Monday, July 13, 2009

When you start losing whole counties, it's time to buy some software

Earlier this week, I noticed someone had linked on their GeneologyWise to Adams County, Illinois. And I thought, "Hey! I've got someone in Adams County, Illinois! Wait. Who do I have in Adams County, Illinois?" Which sent me on a fifteen minute quest to figure out what was up with Adams County.

(For the record, my great-grandmother, Mabel Bennett, lived there for about seven years of her childhood, and the family still had connections there once they moved across the border to Missouri. It was one of those small towns with newspaper articles like, "Miss Helen Wooten is spending the week in Monticello, Mo. with Misses Elsie and Mabel Bennett. The latter gave a party Wednesday for Miss Wooten.")

My point is, I shouldn't be losing track of entire counties. So it's time to buy some software.

Fortunately, the topic for Geneabloggers this week is software, so I can spend the week reading the reviews of people who like (or don't like) their software. Here's what I'm going to be watching for.

Help me sort it all
I really don't care one way or the other about producing pretty family trees. But I want to be able to quickly figure out who is from Adams County. I want to quickly find all the newspaper articles referring to the Bennett family. I'd like to be able to pull up all the women who were over the age of 30 in 1902. (I'm not sure why I'd want that last one, exactly, but you have to admit would be a really cool software if it can do that.)

Help me cite
I bought a copy of Elizabeth Shown Mills' Evidence, because if I'm going to do this genealogy thing, I'm going to do it right. And for now, I don't mind terribly flipping through the book trying to figure out the correct format and all the necessary information for every source I use. It's probably good practice. But I'd like it if I had a software that gave me prompts for my citation.

What I really want is something powerful enough to cite everything. I've noticed that sometimes I get a person birth day from one place and their birth year from somewhere else, and I'm really sure of, say, the date, but not so sure of the year. I want software that will let me keep track of that.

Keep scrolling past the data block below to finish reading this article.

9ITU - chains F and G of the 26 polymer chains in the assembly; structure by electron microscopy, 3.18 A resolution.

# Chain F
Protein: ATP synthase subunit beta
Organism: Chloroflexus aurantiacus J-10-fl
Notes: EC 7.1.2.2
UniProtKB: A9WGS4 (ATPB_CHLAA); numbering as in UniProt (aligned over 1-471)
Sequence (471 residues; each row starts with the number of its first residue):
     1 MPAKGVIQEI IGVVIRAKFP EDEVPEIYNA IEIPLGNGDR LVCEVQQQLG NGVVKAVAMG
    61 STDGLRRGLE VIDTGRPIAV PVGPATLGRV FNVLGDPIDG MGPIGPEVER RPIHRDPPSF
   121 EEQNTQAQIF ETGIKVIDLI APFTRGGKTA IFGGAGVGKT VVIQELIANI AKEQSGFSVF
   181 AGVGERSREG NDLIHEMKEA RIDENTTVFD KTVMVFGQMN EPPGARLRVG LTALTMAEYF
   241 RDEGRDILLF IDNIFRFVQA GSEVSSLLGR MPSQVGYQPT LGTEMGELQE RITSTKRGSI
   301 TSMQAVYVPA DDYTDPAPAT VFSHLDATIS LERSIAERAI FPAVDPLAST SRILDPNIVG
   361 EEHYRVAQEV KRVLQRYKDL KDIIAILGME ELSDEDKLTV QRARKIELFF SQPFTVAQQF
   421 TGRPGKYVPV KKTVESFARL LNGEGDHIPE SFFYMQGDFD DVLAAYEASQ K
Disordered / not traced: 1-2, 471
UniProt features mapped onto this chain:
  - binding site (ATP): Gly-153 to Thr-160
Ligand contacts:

Let me organize facts and let me tell stories
It's a given that my software will help me track marriage dates and birth dates and where the family was for the 1920 census. But I also want plenty of space to write out narrative stories, and I want to be able to cite what I say in the stories too.

Help me keep track of what I don't know
I've got this really inelegant thing happening on Google Docs right now, where every person I research has a file for what I think I know but am not sure about, and what I don't know but would like to. I want software that's at least a step up from my Google Docs method. I'd like some way to enter information about my thought processes and theories and places to check next, and not just the confirmed facts.

Eek! Subdue my research log!
What I really want is something that will help me out with a research log. I dutifully keep a research log, but it's cumbersome and confusing and does not, I think, live up to its intended purpose. My research log is so unwieldy that I rarely use it to go back and look at what I did. I need a better method.

What else? To those you use their software and love it, and to those who use their software and hate it, what should I watch for (and watch out for) when I'm making my choice?
What else?


  1. Hey Jessica. Good luck with your hunt for software. I used Family Tree Maker for going on 10 years. I started with version 8.0. I have recently run out of patience with FTM, but my search for something of comparable power isn't panning out. If source documentation is your sticker, Mark Tucker at discusses this at length.
    I guess this isn't really an answer, but a nod to let you know there are others on the quest!

  2. Hi Jessica,
    Welcome from a fellow fledgling genealogist! I'm excited to watch you traverse the world of genealogy, I think we'll have a lot in common:-) I use Legacy, but I'm very interested in a program that keeps track of negative searches and helps with a better research log. Good luck on your search,

  3. Jeanne - After some further investigation, I'm trying to decide between Legacy, Family Tree Maker, and Master Genealogist. I'm leaning toward Master Genealogist because the reviews say that, although it's not at all user-friendly, it's the most powerful and flexible software on the market. Do you have any experience with Master Genealogist?